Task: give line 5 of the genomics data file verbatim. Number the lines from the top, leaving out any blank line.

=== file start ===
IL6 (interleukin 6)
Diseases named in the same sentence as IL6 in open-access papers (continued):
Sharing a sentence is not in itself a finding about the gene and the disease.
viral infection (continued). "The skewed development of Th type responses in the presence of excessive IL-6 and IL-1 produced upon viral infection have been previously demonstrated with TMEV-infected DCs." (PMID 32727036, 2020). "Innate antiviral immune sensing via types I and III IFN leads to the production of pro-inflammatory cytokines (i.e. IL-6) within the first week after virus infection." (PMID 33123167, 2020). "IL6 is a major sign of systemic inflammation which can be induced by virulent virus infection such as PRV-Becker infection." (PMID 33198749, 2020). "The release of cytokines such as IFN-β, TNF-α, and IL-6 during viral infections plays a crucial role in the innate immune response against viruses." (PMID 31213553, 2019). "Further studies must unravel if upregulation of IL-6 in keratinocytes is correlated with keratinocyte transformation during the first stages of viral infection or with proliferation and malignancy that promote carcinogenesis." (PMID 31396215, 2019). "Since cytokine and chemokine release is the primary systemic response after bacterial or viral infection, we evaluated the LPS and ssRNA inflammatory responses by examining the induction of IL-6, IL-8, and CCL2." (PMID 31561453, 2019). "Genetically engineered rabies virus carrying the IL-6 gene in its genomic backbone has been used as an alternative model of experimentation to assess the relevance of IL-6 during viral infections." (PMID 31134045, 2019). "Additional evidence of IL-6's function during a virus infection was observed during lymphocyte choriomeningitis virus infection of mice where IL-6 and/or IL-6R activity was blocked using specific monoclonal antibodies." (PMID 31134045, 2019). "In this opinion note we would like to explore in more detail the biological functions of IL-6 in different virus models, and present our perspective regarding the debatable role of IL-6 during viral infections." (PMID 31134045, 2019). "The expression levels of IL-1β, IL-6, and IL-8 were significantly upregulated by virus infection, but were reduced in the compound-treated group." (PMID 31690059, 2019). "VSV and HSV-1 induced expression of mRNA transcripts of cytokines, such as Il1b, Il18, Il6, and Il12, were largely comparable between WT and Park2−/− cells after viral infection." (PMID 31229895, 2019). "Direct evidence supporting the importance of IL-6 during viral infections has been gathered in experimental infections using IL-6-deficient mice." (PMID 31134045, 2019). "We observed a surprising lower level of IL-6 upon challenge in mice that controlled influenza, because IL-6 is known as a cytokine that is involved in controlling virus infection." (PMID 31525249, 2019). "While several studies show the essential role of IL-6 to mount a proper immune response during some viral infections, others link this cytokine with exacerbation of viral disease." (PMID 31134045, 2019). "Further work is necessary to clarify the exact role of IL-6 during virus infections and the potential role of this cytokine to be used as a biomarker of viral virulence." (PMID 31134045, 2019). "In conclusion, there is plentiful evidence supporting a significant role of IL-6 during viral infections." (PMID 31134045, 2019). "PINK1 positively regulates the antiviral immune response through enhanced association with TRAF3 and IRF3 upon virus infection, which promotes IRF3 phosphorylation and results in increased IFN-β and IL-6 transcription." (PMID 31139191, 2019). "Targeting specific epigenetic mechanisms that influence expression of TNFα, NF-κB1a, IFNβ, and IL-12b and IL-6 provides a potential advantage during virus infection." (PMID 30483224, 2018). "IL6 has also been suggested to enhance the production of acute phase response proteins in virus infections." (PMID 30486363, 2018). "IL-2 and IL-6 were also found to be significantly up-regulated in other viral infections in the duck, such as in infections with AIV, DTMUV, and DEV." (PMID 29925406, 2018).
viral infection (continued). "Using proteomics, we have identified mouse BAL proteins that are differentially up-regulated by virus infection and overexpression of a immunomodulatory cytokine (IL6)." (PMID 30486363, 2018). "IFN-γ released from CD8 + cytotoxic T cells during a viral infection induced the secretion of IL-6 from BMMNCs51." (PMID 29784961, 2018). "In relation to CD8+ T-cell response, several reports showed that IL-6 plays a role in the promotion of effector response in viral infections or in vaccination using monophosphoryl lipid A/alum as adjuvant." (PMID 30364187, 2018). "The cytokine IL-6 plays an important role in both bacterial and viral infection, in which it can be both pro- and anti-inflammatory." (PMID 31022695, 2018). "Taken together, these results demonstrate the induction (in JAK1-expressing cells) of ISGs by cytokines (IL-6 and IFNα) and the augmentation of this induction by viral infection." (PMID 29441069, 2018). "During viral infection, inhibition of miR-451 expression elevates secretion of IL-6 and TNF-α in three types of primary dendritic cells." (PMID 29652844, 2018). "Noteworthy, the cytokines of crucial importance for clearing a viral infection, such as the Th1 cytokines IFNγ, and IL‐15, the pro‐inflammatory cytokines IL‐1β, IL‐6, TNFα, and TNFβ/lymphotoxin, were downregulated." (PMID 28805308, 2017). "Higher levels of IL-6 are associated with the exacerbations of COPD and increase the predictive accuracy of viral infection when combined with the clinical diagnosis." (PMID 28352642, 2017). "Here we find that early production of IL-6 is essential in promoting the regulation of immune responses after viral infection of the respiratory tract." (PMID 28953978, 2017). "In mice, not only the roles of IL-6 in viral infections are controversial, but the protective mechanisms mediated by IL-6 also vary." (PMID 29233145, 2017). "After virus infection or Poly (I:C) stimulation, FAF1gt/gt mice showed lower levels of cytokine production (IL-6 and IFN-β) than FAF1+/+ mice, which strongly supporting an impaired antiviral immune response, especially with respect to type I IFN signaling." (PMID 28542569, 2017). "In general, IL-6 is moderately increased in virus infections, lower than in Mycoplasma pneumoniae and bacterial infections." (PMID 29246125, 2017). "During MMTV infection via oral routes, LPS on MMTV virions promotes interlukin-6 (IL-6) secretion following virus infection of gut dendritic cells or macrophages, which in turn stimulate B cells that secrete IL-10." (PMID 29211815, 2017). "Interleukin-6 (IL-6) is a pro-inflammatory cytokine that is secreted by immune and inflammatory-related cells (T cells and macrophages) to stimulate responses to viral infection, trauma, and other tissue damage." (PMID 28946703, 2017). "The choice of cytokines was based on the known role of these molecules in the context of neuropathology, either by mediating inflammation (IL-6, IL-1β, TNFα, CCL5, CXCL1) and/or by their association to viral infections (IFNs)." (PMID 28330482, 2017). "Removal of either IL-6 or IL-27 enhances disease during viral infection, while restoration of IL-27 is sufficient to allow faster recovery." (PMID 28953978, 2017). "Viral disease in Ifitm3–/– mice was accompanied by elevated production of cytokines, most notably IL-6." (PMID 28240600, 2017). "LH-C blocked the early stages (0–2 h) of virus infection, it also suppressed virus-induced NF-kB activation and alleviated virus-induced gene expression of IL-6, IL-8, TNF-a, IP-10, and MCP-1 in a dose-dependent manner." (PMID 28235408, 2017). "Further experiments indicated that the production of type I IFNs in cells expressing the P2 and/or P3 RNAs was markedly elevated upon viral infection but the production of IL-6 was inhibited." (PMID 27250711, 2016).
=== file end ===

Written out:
viral infection (continued). "Using proteomics, we have identified mouse BAL proteins that are differentially up-regulated by virus infection and overexpression of a immunomodulatory cytokine (IL6)." (PMID 30486363, 2018). "IFN-γ released from CD8 + cytotoxic T cells during a viral infection induced the secretion of IL-6 from BMMNCs51." (PMID 29784961, 2018). "In relation to CD8+ T-cell response, several reports showed that IL-6 plays a role in the promotion of effector response in viral infections or in vaccination using monophosphoryl lipid A/alum as adjuvant." (PMID 30364187, 2018). "The cytokine IL-6 plays an important role in both bacterial and viral infection, in which it can be both pro- and anti-inflammatory." (PMID 31022695, 2018). "Taken together, these results demonstrate the induction (in JAK1-expressing cells) of ISGs by cytokines (IL-6 and IFNα) and the augmentation of this induction by viral infection." (PMID 29441069, 2018). "During viral infection, inhibition of miR-451 expression elevates secretion of IL-6 and TNF-α in three types of primary dendritic cells." (PMID 29652844, 2018). "Noteworthy, the cytokines of crucial importance for clearing a viral infection, such as the Th1 cytokines IFNγ, and IL‐15, the pro‐inflammatory cytokines IL‐1β, IL‐6, TNFα, and TNFβ/lymphotoxin, were downregulated." (PMID 28805308, 2017). "Higher levels of IL-6 are associated with the exacerbations of COPD and increase the predictive accuracy of viral infection when combined with the clinical diagnosis." (PMID 28352642, 2017). "Here we find that early production of IL-6 is essential in promoting the regulation of immune responses after viral infection of the respiratory tract." (PMID 28953978, 2017). "In mice, not only the roles of IL-6 in viral infections are controversial, but the protective mechanisms mediated by IL-6 also vary." (PMID 29233145, 2017). "After virus infection or Poly (I:C) stimulation, FAF1gt/gt mice showed lower levels of cytokine production (IL-6 and IFN-β) than FAF1+/+ mice, which strongly supporting an impaired antiviral immune response, especially with respect to type I IFN signaling." (PMID 28542569, 2017). "In general, IL-6 is moderately increased in virus infections, lower than in Mycoplasma pneumoniae and bacterial infections." (PMID 29246125, 2017). "During MMTV infection via oral routes, LPS on MMTV virions promotes interlukin-6 (IL-6) secretion following virus infection of gut dendritic cells or macrophages, which in turn stimulate B cells that secrete IL-10." (PMID 29211815, 2017). "Interleukin-6 (IL-6) is a pro-inflammatory cytokine that is secreted by immune and inflammatory-related cells (T cells and macrophages) to stimulate responses to viral infection, trauma, and other tissue damage." (PMID 28946703, 2017). "The choice of cytokines was based on the known role of these molecules in the context of neuropathology, either by mediating inflammation (IL-6, IL-1β, TNFα, CCL5, CXCL1) and/or by their association to viral infections (IFNs)." (PMID 28330482, 2017). "Removal of either IL-6 or IL-27 enhances disease during viral infection, while restoration of IL-27 is sufficient to allow faster recovery." (PMID 28953978, 2017). "Viral disease in Ifitm3–/– mice was accompanied by elevated production of cytokines, most notably IL-6." (PMID 28240600, 2017). "LH-C blocked the early stages (0–2 h) of virus infection, it also suppressed virus-induced NF-kB activation and alleviated virus-induced gene expression of IL-6, IL-8, TNF-a, IP-10, and MCP-1 in a dose-dependent manner." (PMID 28235408, 2017). "Further experiments indicated that the production of type I IFNs in cells expressing the P2 and/or P3 RNAs was markedly elevated upon viral infection but the production of IL-6 was inhibited." (PMID 27250711, 2016).